Auden and Benda on Intellectual Betrayal?
I was reading W.H. Auden's 1941 poem "At the Grave of Henry James" early this morning and was struck by its final line, so I'm posting the last stanza here:
All will be judged. Master of nuance and scruple,Auden was Anglo-Catholic Anglican, close to Roman Catholicism in his beliefs, including belief in the saints' intercession between sinners and God, which clarifies his request that the long-deceased Henry James -- "Master of nuance and scruple" and thus a literary 'saint' -- pray for him since everyone is going to be judged for their lives, even those who have written well, for "there are many whose works / Are in better taste than their lives," concerning which Auden sums up in the final line, namely, that intercession be made "For the treason of all clerks."
Pray for me and for all writers, living or dead;
Because there are many whose works
Are in better taste than their lives, because there is no end
To the vanity of our calling, make intercession
For the treason of all clerks.
On reading that last line, I was struck by the singular phrase, "the treason of all clerks," for it is actually not quite so unique, recalling the 1927 title of Julien Benda's La Trahison des Clercs. I wondered if Auden was alluding to Benda's book. Auden's point, though is somewhat at variance with Benda's, for Auden contrasts the excellence of a writer's writing with the flaws of the writer's life, whereas Benda criticizes writers for betrayal of their calling as writers by aligning themselves with any of various pseudo-intellectual fashions and serving those fashions rather than serving as those fashions' critics.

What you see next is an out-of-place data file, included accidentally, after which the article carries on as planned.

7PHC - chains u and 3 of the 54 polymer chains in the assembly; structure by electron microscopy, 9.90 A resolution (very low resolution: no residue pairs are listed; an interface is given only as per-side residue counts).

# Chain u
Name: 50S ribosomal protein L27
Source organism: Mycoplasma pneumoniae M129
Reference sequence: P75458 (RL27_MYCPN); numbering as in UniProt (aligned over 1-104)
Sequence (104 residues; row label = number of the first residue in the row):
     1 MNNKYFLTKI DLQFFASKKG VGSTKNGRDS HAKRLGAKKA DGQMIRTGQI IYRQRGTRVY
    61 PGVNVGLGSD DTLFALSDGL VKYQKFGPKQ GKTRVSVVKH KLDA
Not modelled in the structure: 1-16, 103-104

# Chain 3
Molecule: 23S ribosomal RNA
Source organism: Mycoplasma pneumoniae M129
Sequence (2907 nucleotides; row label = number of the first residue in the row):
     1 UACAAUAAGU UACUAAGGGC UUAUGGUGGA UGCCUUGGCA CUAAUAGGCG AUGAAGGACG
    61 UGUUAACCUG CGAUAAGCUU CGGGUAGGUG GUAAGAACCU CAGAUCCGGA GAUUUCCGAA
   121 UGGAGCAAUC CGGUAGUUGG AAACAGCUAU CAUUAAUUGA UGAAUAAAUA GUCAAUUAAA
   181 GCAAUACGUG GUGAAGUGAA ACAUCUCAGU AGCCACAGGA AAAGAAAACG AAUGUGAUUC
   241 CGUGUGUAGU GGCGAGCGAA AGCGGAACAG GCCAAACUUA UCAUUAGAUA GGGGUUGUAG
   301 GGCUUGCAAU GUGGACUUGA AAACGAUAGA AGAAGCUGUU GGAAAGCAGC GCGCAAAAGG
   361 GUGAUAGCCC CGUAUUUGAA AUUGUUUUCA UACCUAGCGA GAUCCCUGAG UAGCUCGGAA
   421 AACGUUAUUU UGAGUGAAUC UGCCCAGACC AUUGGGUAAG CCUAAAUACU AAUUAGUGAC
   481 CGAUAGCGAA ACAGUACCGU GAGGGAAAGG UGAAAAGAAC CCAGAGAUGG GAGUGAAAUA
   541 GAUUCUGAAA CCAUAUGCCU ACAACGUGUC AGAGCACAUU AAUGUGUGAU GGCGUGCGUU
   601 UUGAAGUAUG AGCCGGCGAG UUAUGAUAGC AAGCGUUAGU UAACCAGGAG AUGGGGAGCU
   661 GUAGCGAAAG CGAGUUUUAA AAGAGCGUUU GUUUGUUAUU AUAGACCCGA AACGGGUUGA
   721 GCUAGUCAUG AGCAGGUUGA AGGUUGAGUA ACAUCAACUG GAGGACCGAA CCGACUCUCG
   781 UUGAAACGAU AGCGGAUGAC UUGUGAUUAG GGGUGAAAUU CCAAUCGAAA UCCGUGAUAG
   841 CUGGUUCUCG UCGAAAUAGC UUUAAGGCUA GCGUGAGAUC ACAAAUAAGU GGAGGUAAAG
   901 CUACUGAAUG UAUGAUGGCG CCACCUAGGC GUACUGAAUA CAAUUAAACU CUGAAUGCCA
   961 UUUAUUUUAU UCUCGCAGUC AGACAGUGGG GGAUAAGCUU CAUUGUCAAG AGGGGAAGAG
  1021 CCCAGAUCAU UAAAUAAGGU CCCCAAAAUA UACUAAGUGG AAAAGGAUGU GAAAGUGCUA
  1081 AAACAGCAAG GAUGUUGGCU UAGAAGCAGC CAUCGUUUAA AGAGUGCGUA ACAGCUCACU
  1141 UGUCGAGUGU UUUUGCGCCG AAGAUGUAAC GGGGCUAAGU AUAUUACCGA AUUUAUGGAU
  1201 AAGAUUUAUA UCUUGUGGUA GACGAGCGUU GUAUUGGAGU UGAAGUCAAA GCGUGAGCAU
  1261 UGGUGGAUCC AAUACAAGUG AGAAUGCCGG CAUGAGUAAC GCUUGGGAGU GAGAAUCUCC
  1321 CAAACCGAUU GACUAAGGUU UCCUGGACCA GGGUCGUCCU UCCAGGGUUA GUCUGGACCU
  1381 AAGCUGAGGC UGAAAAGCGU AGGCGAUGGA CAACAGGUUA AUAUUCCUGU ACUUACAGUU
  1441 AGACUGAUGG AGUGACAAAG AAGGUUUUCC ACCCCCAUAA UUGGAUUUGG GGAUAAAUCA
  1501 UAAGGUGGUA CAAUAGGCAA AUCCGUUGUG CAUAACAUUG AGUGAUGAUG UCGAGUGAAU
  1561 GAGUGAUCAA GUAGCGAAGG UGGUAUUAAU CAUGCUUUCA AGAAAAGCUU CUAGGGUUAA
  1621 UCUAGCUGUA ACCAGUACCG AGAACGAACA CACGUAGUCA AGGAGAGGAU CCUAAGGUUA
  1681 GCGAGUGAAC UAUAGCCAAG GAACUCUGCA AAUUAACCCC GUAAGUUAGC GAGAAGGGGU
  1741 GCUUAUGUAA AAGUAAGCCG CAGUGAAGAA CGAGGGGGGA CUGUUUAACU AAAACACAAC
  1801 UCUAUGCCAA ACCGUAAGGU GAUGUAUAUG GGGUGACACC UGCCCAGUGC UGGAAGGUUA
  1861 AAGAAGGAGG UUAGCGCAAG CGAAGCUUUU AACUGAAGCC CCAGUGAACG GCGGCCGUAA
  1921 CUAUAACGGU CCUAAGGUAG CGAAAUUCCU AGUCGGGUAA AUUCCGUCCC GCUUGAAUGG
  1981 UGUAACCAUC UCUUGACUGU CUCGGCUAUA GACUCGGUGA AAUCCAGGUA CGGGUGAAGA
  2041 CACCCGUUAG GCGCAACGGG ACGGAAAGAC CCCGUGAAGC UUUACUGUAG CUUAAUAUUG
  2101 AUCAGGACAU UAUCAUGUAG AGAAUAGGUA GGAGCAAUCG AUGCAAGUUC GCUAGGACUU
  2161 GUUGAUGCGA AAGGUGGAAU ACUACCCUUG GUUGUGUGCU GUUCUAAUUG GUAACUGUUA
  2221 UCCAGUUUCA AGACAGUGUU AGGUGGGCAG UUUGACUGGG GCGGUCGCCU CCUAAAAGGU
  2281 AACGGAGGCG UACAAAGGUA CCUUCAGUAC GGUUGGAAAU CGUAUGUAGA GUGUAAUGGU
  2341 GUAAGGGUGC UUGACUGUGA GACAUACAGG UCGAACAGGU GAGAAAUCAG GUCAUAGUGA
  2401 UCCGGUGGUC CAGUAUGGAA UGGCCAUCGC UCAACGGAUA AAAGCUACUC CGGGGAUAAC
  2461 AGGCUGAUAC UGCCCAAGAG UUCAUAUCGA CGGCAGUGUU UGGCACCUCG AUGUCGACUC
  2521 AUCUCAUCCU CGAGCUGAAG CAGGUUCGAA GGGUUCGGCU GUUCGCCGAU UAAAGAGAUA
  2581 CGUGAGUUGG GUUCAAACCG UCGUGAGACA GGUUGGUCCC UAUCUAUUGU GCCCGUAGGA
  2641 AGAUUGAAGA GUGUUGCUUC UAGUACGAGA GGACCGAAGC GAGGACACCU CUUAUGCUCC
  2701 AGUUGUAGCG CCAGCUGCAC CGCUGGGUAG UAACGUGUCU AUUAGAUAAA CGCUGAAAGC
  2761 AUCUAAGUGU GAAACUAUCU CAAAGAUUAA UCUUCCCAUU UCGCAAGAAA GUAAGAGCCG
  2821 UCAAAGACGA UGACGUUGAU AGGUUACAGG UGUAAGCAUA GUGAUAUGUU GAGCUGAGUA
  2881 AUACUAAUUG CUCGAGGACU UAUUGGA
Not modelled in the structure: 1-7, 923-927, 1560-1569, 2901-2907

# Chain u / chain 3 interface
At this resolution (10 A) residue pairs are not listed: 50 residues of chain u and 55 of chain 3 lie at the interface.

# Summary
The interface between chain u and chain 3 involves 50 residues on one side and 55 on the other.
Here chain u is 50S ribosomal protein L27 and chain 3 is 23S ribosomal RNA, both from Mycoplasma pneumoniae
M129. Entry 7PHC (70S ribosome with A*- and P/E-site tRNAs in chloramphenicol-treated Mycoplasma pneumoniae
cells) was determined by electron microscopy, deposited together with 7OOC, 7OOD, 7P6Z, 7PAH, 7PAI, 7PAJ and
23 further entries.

I soon found that I'm not even close to being the first to notice the allusion. The literary critic Lucy McDiarmid has written extensively on Auden's reference to Benda. I've not had time to read the long piece at that link, but I include it for readers who might have an interest.
Our time is also not without intellectual betrayal . . .